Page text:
I have never been a big fan of horror films, but I have friends and relatives who love the experience of watching movies that are cleverly designed to cause hearts to race through the use of cuts, lighting, intense music and surprise. I will never forget a movie night long ago with several friends – I watched the most “manly” member of our little group hide behind the couch during the really scary parts.
It is with that amused memory that I have decided to share a trailer with you for a movie titled Chernobyl Diaries. This movie makes no attempt to document anything; it is a commercial horror film designed for pure entertainment.
Heck, I might actually be convinced to watch it for amusement. Its producers come with high recommendations from horror film buffs.
When Chernobyl, which has been used by antinuclear activists for 25 years to scare people about nuclear energy, becomes fodder for the horror genre, it is obvious that the truth about its relatively minor consequences is starting to be understood.
Think about it; would anyone ever buy a big old house with a few creaky floorboards if they really believed in ghosts? Would they live in big cities if Godzilla was on the loose? Would they preferentially overcrowd LA if Earthquake was seen as a realistic movie? Would they work in a skyscraper if the Towering Inferno was seen as portraying events with a reasonable probability of occurence?
Of course Chernobyl was not something anyone wants to repeat. It was a bad industrial accident that resulted in the destruction of a useful electric power production factory. Some of the people working at the plant and some of the first responders were injured or killed, but there was little physical harm done to the general public.
The truly terrible impacts of the event were caused by official overreaction. The forced relocation of large numbers of people from their homes and businesses and the imposed sense of victimization has caused real tragedy and long term negative health consequences.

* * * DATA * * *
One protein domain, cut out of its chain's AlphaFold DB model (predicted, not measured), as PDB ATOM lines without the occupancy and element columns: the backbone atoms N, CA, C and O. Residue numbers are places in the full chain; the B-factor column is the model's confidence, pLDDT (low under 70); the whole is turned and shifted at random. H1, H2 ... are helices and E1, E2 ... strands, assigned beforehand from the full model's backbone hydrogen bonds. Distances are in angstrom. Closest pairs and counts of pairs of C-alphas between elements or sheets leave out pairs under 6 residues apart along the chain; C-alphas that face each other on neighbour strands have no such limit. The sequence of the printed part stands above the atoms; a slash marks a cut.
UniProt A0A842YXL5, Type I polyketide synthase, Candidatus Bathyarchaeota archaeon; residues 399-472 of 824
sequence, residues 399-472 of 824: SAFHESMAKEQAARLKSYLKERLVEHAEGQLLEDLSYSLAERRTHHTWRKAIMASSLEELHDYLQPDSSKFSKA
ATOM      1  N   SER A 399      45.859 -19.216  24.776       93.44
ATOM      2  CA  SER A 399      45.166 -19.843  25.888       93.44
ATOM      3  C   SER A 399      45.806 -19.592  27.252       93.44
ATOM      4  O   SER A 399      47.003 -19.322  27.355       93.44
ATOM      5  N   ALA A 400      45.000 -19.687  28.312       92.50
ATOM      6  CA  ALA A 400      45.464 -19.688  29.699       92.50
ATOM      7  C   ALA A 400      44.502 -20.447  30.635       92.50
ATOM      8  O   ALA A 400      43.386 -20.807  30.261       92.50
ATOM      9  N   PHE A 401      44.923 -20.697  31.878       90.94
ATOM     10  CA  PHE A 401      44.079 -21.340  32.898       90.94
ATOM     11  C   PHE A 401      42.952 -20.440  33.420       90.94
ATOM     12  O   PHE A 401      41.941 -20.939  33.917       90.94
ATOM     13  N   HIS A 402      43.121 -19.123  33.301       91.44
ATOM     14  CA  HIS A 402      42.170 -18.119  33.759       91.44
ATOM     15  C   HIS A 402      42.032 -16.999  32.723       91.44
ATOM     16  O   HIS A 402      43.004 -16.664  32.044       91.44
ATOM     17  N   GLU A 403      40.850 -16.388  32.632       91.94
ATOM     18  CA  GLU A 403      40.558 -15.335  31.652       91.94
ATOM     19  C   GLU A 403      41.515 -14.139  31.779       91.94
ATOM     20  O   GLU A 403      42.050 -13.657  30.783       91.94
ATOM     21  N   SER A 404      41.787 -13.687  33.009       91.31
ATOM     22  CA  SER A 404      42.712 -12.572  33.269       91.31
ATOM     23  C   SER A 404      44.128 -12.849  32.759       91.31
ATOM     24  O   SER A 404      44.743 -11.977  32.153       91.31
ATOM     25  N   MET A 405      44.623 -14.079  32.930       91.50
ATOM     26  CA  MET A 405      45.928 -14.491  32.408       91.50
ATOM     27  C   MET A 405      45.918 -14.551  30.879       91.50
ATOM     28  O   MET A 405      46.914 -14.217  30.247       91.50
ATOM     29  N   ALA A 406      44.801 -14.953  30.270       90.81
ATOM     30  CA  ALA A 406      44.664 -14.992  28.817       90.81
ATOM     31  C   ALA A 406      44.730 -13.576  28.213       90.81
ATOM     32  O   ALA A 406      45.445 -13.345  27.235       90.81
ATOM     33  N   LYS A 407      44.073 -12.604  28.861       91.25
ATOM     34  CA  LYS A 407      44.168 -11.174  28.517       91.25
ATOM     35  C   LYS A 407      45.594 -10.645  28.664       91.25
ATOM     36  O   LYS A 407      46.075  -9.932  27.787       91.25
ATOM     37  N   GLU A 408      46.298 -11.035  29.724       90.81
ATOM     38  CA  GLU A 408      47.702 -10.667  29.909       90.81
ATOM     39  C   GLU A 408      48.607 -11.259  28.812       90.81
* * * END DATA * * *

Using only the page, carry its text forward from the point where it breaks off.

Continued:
Negative marketing from energy industry competitors and political pressure using the accident as the excuse has resulted in the forced destruction of a number of other useful energy sources, including the two Ignalina reactors that used to allow Lithuania to be a power exporter instead of a power supplicant at the mercy of its neighbors.
The good news is that we can learn from the real consequences that have been documented to have occurred as a result of Chernobyl, which was one of the very worst possible things that could realistically happen at a nuclear power plant. We must recognize the that most of the health impacts were optional, and imposed by incorrect government edicts. We must encourage our friends in Japan to apply Chernobyl lessons to the events at Fukushima and stop making matters worse by spreading irrational fear. The effort is not only costly, but may be hazardous to the health of the affected people.
We should start employing the well known field of crisis response and damage control. We can make a great first step by requiring that anyone who aspires to hold the position of Chairman of the Nuclear Regulatory Commission, and exercise its extensive emergency powers, be required to pass an essay test on the contents of the Environmental Protection Agency’s Manual of Protective Action Guides and Protective Actions for Nuclear Incidents.
No grandfathering should be allowed; the rule should be retroactively applied to the current Chairman.